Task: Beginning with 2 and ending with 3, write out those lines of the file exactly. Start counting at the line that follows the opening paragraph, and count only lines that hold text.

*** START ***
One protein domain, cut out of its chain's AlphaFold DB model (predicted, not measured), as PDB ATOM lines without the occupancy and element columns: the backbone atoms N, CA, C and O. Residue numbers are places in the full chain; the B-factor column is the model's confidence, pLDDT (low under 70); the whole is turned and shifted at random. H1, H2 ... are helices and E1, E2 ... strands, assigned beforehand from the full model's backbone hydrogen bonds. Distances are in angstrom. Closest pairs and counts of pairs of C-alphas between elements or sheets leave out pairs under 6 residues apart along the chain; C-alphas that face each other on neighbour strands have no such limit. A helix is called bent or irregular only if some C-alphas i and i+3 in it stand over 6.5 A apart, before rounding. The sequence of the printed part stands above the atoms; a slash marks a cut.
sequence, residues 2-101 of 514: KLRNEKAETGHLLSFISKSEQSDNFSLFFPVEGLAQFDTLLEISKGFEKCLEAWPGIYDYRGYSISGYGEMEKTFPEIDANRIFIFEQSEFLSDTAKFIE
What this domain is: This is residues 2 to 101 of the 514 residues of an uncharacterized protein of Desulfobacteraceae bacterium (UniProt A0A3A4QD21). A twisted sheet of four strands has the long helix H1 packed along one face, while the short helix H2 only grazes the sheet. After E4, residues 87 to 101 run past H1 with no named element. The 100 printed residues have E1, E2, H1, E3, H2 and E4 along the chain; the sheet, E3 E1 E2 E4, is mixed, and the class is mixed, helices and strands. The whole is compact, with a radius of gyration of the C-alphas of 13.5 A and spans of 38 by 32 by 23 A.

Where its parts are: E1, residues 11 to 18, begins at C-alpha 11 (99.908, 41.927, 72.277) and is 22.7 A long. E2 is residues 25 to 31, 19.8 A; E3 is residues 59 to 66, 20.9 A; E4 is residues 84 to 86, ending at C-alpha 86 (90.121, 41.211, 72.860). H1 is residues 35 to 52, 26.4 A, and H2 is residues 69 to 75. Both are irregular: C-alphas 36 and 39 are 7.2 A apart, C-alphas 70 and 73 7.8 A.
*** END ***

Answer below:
What this domain is: This is residues 2 to 101 of the 514 residues of an uncharacterized protein of Desulfobacteraceae bacterium (UniProt A0A3A4QD21). A twisted sheet of four strands has the long helix H1 packed along one face, while the short helix H2 only grazes the sheet. After E4, residues 87 to 101 run past H1 with no named element. The 100 printed residues have E1, E2, H1, E3, H2 and E4 along the chain; the sheet, E3 E1 E2 E4, is mixed, and the class is mixed, helices and strands. The whole is compact, with a radius of gyration of the C-alphas of 13.5 A and spans of 38 by 32 by 23 A.

Where its parts are: E1, residues 11 to 18, begins at C-alpha 11 (99.908, 41.927, 72.277) and is 22.7 A long. E2 is residues 25 to 31, 19.8 A; E3 is residues 59 to 66, 20.9 A; E4 is residues 84 to 86, ending at C-alpha 86 (90.121, 41.211, 72.860). H1 is residues 35 to 52, 26.4 A, and H2 is residues 69 to 75. Both are irregular: C-alphas 36 and 39 are 7.2 A apart, C-alphas 70 and 73 7.8 A.